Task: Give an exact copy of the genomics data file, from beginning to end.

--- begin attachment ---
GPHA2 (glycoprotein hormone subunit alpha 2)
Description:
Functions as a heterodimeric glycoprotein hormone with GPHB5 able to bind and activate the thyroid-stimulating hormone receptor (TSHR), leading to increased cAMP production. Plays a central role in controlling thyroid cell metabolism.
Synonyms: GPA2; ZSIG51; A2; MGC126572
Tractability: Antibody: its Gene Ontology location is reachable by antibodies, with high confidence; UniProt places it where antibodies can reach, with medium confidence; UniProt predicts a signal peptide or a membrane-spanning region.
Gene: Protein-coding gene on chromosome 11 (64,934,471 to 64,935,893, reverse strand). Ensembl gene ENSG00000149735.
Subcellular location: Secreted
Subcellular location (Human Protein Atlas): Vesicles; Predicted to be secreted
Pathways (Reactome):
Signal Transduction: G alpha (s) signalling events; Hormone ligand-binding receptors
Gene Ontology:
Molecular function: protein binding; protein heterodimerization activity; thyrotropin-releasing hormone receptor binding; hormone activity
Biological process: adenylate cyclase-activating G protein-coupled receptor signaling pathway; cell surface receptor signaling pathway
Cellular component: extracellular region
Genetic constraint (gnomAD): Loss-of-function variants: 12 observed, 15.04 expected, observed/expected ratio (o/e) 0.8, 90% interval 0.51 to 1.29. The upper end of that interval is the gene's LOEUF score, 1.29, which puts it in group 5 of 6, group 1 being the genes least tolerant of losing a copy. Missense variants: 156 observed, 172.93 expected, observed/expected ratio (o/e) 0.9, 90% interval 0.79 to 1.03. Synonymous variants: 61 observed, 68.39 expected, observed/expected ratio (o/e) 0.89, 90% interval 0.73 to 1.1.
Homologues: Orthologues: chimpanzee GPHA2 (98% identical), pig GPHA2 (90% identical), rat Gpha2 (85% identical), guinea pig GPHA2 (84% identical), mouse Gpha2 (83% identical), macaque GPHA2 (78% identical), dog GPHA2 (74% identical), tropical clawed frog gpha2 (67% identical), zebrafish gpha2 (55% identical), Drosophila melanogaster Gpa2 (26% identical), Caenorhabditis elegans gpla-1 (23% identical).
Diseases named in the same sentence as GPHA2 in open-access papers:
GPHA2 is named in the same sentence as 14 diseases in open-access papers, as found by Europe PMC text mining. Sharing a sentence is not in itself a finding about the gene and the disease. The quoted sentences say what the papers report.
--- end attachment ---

GPHA2 (glycoprotein hormone subunit alpha 2)
Description:
Functions as a heterodimeric glycoprotein hormone with GPHB5 able to bind and activate the thyroid-stimulating hormone receptor (TSHR), leading to increased cAMP production. Plays a central role in controlling thyroid cell metabolism.
Synonyms: GPA2; ZSIG51; A2; MGC126572
Tractability: Antibody: its Gene Ontology location is reachable by antibodies, with high confidence; UniProt places it where antibodies can reach, with medium confidence; UniProt predicts a signal peptide or a membrane-spanning region.
Gene: Protein-coding gene on chromosome 11 (64,934,471 to 64,935,893, reverse strand). Ensembl gene ENSG00000149735.
Subcellular location: Secreted
Subcellular location (Human Protein Atlas): Vesicles; Predicted to be secreted
Pathways (Reactome):
Signal Transduction: G alpha (s) signalling events; Hormone ligand-binding receptors
Gene Ontology:
Molecular function: protein binding; protein heterodimerization activity; thyrotropin-releasing hormone receptor binding; hormone activity
Biological process: adenylate cyclase-activating G protein-coupled receptor signaling pathway; cell surface receptor signaling pathway
Cellular component: extracellular region
Genetic constraint (gnomAD): Loss-of-function variants: 12 observed, 15.04 expected, observed/expected ratio (o/e) 0.8, 90% interval 0.51 to 1.29. The upper end of that interval is the gene's LOEUF score, 1.29, which puts it in group 5 of 6, group 1 being the genes least tolerant of losing a copy. Missense variants: 156 observed, 172.93 expected, observed/expected ratio (o/e) 0.9, 90% interval 0.79 to 1.03. Synonymous variants: 61 observed, 68.39 expected, observed/expected ratio (o/e) 0.89, 90% interval 0.73 to 1.1.
Homologues: Orthologues: chimpanzee GPHA2 (98% identical), pig GPHA2 (90% identical), rat Gpha2 (85% identical), guinea pig GPHA2 (84% identical), mouse Gpha2 (83% identical), macaque GPHA2 (78% identical), dog GPHA2 (74% identical), tropical clawed frog gpha2 (67% identical), zebrafish gpha2 (55% identical), Drosophila melanogaster Gpa2 (26% identical), Caenorhabditis elegans gpla-1 (23% identical).
Diseases named in the same sentence as GPHA2 in open-access papers:
GPHA2 is named in the same sentence as 14 diseases in open-access papers, as found by Europe PMC text mining. Sharing a sentence is not in itself a finding about the gene and the disease. The quoted sentences say what the papers report.